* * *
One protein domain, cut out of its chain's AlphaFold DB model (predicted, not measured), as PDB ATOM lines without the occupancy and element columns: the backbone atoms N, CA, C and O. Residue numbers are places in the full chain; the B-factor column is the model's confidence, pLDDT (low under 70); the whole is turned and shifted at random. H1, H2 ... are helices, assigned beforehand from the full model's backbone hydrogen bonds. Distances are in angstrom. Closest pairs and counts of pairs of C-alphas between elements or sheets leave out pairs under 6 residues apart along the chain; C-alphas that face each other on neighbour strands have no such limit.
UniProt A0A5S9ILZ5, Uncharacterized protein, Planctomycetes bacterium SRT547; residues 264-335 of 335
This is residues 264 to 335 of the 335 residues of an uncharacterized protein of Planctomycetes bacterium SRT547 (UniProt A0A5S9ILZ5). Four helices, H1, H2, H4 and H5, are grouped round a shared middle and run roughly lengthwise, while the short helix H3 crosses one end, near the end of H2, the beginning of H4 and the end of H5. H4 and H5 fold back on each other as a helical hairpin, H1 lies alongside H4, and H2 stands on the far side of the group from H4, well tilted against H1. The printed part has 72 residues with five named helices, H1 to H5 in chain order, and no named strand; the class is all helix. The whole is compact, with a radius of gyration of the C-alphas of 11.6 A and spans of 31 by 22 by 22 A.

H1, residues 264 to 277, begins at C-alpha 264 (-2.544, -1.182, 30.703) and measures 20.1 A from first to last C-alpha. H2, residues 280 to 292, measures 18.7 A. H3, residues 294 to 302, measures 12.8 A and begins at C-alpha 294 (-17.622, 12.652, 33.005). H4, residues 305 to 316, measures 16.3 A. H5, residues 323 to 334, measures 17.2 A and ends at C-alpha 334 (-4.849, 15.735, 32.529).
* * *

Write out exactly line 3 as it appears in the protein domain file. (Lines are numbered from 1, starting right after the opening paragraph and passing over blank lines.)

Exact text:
H1, residues 264 to 277, begins at C-alpha 264 (-2.544, -1.182, 30.703) and measures 20.1 A from first to last C-alpha. H2, residues 280 to 292, measures 18.7 A. H3, residues 294 to 302, measures 12.8 A and begins at C-alpha 294 (-17.622, 12.652, 33.005). H4, residues 305 to 316, measures 16.3 A. H5, residues 323 to 334, measures 17.2 A and ends at C-alpha 334 (-4.849, 15.735, 32.529).